# Finding The Equation of an Ellipse

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## Homework Statement

The point P on a circle is transformed into the point P' on a ellipse.

The point P is (6,8), and lies on a circle with the equation X^2 + Y^2 = 100.
Point P' lies on the same graph after it has been transformed into a ellipse, with the co-ordinates (4,12). (No transitions, only a stretch factor change.) Both conics have an origin of 0,0. Find the equation for the new ellipse in the form, x^2 / a^2 + y^2 / b^2 = 1. Most importantly find the stretch factors A and B.

## Homework Equations

standard circle = x^2 + y^2 = r^2
standard ellipse = x^2 / a^2 + y^2 / b^2 = 1.

## The Attempt at a Solution

Till this point, I have only done this type of question when the points being transformed lied on either the major or minor axis. I have attempted to substitute the point in which the ellipse passes through, but to no avail, as I cannot solve for both A and B at the same time as they're both unknown. I have thought about linear systems, but I only have one pair of co-ordinates, and I don't believe I can figure out the major/minor axis given my level of trigonometry (only works on circles). I am unable to identity the relationship between P and P' and its relevance to helping me find A and B.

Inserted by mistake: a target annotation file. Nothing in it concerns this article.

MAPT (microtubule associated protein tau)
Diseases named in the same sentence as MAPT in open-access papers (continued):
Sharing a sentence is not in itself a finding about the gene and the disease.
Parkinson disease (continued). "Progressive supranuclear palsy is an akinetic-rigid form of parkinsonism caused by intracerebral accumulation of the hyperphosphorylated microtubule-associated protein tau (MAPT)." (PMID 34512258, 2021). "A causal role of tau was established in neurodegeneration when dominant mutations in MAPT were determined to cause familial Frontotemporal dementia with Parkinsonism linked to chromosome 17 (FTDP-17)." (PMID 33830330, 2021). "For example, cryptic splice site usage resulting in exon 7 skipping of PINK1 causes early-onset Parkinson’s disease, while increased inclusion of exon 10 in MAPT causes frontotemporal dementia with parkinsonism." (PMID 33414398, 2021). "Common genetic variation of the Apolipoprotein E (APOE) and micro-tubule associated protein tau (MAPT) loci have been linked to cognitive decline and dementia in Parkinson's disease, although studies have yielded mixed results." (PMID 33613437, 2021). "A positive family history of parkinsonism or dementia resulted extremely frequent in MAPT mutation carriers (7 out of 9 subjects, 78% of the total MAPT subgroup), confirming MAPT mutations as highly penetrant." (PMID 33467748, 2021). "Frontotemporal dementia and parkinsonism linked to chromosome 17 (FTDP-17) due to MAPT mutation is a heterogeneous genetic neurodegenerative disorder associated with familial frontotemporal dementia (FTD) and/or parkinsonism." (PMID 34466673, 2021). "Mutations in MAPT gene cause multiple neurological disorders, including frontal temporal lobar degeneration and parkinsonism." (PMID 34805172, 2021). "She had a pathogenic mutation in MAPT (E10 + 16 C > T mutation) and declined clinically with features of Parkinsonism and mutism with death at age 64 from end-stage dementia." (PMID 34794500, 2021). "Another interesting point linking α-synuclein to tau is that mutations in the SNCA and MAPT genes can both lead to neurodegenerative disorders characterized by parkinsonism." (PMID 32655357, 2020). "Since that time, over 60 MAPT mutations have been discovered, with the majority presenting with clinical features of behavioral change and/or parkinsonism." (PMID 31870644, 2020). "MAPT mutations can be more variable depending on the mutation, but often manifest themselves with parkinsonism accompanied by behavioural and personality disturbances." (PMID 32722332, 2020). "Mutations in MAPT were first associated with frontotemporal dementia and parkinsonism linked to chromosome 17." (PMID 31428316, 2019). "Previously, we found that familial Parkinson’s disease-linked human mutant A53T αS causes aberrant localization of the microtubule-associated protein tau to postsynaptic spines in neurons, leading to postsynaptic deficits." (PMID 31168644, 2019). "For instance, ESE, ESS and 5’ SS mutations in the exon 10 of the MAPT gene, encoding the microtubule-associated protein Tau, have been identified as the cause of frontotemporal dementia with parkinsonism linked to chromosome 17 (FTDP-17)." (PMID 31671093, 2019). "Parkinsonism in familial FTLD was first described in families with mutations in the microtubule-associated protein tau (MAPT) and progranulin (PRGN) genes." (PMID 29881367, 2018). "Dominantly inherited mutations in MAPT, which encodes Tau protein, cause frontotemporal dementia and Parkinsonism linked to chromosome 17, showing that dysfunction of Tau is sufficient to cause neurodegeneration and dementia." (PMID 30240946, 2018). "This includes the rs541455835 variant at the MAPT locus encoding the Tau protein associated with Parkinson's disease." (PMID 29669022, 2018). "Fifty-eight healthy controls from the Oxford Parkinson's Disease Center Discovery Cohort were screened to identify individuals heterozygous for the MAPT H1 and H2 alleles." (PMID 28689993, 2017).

## Answers and Replies

Gold Member
Since both conics have center at (0,0), all points on the circle scale by the same x factor and by the same y-factor as they are transformed into the ellipse.

What horizontal scaling factor will map the x coordinate of P to the x coordinate of P'?
What vertical scaling factor will map the y coordinate of P to the y coordinate of P'?

On a relevant but general note. If you have a relation expressed as an equation or inequality in x and y. Then a horizontal scaling by a factor of a and a vertical scaling by a factor of b is accomplished by the variable substitution x--> x/a, y-->y/b.

Similarly a horizontal translation by a distance of h and vertical translation by a distance of k results from/is accomplished by the substitution x --> (x-h), y--> (y-k).

With that in mind let me give one more hint. A circle is an ellipse and so can be written in the standard ellipse form: (divide through by r^2).